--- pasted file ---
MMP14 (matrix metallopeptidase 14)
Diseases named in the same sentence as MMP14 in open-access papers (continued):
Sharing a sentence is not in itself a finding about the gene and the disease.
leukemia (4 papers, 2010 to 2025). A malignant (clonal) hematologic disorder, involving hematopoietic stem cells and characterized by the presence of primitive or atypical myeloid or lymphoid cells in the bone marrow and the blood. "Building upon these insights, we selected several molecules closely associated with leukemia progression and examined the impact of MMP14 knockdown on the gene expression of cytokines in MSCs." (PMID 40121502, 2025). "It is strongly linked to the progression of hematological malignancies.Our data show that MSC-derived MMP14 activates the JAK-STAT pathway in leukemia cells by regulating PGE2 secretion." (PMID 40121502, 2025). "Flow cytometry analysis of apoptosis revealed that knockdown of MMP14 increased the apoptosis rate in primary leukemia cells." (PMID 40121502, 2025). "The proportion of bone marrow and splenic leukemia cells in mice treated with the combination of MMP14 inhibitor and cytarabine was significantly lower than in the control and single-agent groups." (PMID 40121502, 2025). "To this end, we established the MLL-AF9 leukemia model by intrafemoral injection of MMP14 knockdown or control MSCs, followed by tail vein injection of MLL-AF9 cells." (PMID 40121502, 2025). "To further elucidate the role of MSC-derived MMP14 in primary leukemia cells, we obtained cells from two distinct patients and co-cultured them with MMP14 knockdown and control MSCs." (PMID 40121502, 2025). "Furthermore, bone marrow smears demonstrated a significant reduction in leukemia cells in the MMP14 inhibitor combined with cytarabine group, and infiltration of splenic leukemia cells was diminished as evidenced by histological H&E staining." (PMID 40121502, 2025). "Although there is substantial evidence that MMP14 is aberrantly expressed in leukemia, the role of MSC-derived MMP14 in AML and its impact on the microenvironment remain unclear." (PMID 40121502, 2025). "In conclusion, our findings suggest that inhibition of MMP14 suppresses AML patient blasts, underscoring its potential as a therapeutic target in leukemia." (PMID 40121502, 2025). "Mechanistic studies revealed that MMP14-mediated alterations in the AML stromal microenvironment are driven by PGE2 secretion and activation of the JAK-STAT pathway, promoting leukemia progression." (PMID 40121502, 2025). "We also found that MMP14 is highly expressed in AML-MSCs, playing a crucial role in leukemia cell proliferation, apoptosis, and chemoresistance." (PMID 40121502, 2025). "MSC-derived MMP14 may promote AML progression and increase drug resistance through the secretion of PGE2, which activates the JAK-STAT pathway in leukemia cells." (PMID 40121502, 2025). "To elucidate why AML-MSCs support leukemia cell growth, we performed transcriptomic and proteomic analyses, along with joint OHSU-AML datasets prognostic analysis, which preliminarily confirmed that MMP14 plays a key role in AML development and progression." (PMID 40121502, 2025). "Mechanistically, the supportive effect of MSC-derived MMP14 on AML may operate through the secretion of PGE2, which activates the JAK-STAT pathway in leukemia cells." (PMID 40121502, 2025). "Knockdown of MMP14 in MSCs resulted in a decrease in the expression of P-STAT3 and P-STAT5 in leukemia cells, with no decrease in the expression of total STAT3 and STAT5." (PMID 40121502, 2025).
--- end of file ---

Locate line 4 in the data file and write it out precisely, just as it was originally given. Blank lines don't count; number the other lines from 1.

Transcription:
leukemia (4 papers, 2010 to 2025). A malignant (clonal) hematologic disorder, involving hematopoietic stem cells and characterized by the presence of primitive or atypical myeloid or lymphoid cells in the bone marrow and the blood. "Building upon these insights, we selected several molecules closely associated with leukemia progression and examined the impact of MMP14 knockdown on the gene expression of cytokines in MSCs." (PMID 40121502, 2025). "It is strongly linked to the progression of hematological malignancies.Our data show that MSC-derived MMP14 activates the JAK-STAT pathway in leukemia cells by regulating PGE2 secretion." (PMID 40121502, 2025). "Flow cytometry analysis of apoptosis revealed that knockdown of MMP14 increased the apoptosis rate in primary leukemia cells." (PMID 40121502, 2025). "The proportion of bone marrow and splenic leukemia cells in mice treated with the combination of MMP14 inhibitor and cytarabine was significantly lower than in the control and single-agent groups." (PMID 40121502, 2025). "To this end, we established the MLL-AF9 leukemia model by intrafemoral injection of MMP14 knockdown or control MSCs, followed by tail vein injection of MLL-AF9 cells." (PMID 40121502, 2025). "To further elucidate the role of MSC-derived MMP14 in primary leukemia cells, we obtained cells from two distinct patients and co-cultured them with MMP14 knockdown and control MSCs." (PMID 40121502, 2025). "Furthermore, bone marrow smears demonstrated a significant reduction in leukemia cells in the MMP14 inhibitor combined with cytarabine group, and infiltration of splenic leukemia cells was diminished as evidenced by histological H&E staining." (PMID 40121502, 2025). "Although there is substantial evidence that MMP14 is aberrantly expressed in leukemia, the role of MSC-derived MMP14 in AML and its impact on the microenvironment remain unclear." (PMID 40121502, 2025). "In conclusion, our findings suggest that inhibition of MMP14 suppresses AML patient blasts, underscoring its potential as a therapeutic target in leukemia." (PMID 40121502, 2025). "Mechanistic studies revealed that MMP14-mediated alterations in the AML stromal microenvironment are driven by PGE2 secretion and activation of the JAK-STAT pathway, promoting leukemia progression." (PMID 40121502, 2025). "We also found that MMP14 is highly expressed in AML-MSCs, playing a crucial role in leukemia cell proliferation, apoptosis, and chemoresistance." (PMID 40121502, 2025). "MSC-derived MMP14 may promote AML progression and increase drug resistance through the secretion of PGE2, which activates the JAK-STAT pathway in leukemia cells." (PMID 40121502, 2025). "To elucidate why AML-MSCs support leukemia cell growth, we performed transcriptomic and proteomic analyses, along with joint OHSU-AML datasets prognostic analysis, which preliminarily confirmed that MMP14 plays a key role in AML development and progression." (PMID 40121502, 2025). "Mechanistically, the supportive effect of MSC-derived MMP14 on AML may operate through the secretion of PGE2, which activates the JAK-STAT pathway in leukemia cells." (PMID 40121502, 2025). "Knockdown of MMP14 in MSCs resulted in a decrease in the expression of P-STAT3 and P-STAT5 in leukemia cells, with no decrease in the expression of total STAT3 and STAT5." (PMID 40121502, 2025).